For the next few blogs I will be summarizing my insights from some of the sections of Dr. Perry and Oprah Winfrey’s recent collaborative book entitled “What happened to You”.
Frequently when I first meet with parents in therapy I ask about their child’s early experiences. This is important especially in cases of adoption where a child has been removed from a parent due to maltreatment but other family stress can also have an important role. Many parents will respond to this question by saying that the abuse or trauma happened when the child was so young that the child doesn’t remember any of it. They feel therefore that it is unnecessary to talk about it. While it is true that the child does not have any verbal memory of these early experiences, the child’s brain has developed in response to them.
According to Dr. Perry the brain categorizes every bit of sensory input and sends it to other parts of the brain to integrate and process. As the brain starts to create the complex memories that store these connections a personal catalog of experiences is being created. What does that sound mean? What does that expression of his face mean. What else happens when that scent is present? For one child eye contact means, “I care for you: I’m interested in you.” For another it means “I’m about to hurt you”.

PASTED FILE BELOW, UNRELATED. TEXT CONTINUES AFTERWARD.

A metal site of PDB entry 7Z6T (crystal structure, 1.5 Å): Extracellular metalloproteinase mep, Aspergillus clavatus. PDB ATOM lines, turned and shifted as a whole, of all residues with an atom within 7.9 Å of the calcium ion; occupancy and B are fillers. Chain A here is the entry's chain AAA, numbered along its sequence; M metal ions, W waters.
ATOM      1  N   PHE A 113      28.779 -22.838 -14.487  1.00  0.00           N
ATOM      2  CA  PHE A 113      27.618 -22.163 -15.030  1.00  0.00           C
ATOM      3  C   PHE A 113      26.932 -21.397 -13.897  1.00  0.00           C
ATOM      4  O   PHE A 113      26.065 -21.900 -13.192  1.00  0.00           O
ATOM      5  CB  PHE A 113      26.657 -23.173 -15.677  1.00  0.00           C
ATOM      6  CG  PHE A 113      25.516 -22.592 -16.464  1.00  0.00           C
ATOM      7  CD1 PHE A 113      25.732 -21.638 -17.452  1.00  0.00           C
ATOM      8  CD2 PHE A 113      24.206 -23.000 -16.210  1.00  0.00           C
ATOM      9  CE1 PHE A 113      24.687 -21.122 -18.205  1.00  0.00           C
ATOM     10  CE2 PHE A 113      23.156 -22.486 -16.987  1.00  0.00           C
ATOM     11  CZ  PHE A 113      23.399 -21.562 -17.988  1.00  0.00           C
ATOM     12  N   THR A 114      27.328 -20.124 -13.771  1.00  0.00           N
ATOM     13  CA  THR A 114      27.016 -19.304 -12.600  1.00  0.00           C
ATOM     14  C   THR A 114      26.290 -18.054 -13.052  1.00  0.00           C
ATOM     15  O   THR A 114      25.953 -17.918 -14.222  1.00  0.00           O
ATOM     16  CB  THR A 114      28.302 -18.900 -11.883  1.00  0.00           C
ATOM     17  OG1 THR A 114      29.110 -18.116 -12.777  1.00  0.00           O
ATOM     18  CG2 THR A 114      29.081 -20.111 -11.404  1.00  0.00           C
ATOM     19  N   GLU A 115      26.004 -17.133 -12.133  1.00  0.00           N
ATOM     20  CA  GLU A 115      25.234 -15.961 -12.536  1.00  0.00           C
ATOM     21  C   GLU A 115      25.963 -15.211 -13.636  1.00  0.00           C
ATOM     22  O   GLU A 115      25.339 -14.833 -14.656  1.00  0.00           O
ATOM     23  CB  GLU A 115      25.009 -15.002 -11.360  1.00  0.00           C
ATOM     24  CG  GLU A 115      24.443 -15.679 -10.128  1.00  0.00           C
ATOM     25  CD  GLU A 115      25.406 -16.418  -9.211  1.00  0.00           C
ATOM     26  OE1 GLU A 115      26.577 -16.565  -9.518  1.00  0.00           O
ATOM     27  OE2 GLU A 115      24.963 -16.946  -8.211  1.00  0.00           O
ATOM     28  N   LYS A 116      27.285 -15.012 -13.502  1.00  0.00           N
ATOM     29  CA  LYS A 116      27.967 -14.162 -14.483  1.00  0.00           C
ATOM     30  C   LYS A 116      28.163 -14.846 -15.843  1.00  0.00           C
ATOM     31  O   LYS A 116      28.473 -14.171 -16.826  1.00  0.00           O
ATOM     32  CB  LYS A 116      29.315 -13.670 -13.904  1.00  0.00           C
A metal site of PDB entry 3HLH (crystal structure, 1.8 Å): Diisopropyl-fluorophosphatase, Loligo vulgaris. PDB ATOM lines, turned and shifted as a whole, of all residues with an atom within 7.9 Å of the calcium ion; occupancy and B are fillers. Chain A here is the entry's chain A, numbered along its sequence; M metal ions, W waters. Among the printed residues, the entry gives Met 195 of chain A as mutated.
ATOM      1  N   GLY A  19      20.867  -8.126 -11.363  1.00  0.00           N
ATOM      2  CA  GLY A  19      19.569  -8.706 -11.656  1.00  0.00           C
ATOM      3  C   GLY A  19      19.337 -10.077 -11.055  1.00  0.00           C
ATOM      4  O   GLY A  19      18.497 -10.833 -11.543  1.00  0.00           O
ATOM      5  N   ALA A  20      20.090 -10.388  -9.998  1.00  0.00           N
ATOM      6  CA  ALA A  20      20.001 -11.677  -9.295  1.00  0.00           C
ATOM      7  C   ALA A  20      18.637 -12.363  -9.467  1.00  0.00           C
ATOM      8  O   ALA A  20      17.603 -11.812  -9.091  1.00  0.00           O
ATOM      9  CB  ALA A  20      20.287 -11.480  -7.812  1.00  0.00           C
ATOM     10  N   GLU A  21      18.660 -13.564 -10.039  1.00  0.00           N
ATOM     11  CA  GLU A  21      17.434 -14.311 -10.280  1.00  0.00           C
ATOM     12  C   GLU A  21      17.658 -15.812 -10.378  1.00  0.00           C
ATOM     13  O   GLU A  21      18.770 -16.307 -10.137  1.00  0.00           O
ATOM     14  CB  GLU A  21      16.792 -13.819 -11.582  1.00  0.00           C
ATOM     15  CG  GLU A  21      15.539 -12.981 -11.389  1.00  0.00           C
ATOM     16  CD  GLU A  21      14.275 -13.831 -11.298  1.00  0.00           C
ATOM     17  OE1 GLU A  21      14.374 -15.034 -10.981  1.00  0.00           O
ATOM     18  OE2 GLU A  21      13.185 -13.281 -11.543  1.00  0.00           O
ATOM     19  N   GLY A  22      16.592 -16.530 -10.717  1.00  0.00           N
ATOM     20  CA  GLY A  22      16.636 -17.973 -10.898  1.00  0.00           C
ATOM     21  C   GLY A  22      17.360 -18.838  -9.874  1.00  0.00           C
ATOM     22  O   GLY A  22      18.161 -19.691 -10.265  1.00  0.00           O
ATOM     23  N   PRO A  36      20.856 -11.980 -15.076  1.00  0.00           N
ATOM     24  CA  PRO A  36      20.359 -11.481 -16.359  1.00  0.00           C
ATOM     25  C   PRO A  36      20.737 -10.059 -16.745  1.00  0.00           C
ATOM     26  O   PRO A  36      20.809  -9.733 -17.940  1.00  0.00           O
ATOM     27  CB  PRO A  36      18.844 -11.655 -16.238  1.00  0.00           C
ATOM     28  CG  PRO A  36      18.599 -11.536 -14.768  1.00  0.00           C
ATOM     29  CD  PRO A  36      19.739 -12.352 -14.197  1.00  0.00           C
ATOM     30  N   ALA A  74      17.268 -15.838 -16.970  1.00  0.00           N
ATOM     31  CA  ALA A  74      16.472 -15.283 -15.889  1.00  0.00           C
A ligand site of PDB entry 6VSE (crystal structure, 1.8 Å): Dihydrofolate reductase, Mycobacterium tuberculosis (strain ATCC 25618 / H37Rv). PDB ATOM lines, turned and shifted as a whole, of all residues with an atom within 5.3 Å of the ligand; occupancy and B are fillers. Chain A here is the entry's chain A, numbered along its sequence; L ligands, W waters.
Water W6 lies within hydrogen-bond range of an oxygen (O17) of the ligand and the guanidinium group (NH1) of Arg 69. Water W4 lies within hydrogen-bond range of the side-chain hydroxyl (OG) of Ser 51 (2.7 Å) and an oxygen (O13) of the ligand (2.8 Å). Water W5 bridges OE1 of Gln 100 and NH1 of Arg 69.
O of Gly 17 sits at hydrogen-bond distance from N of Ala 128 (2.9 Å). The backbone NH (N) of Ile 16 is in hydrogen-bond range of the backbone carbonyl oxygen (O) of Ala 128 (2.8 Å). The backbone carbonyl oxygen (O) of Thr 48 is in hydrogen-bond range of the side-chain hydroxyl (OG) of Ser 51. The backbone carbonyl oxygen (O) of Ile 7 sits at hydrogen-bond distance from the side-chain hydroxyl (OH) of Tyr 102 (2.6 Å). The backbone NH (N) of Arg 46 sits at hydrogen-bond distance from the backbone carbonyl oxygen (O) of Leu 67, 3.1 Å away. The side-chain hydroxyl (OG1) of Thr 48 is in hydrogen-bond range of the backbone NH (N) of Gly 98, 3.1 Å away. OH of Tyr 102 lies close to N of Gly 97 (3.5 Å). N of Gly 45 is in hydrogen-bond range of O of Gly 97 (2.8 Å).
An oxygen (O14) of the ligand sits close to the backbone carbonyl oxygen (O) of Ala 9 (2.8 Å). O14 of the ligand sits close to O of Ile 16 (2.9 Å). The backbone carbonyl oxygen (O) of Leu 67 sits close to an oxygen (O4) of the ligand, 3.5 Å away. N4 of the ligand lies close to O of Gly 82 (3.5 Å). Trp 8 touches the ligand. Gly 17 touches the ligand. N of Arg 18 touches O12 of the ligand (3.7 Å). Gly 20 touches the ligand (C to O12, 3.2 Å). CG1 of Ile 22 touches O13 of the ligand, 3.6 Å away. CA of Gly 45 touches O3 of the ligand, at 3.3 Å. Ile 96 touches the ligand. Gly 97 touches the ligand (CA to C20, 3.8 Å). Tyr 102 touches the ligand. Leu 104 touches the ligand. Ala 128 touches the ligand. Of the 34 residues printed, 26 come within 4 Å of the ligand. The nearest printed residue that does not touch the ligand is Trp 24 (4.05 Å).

Moment by moment in early life, our developing brain sorts and stores our personal experiences making our codebook that helps us to interpret the world.
As we can see from Dr Perry, what happens early is critically important. If a child’s code book says that human contact is painful, that will dictate future interactions. Adoptive parents may wonder why the child does not want to be touched even though they were adopted at a fairly young age.
Fortunately we can address early developmental trauma through a variety of modalities such as Art Therapy, Sensorimotor Psychotherapy and EMDR with sand tray. If you would like to receive more upcoming summaries of Dr. Perry’s book please subscribe to our blog.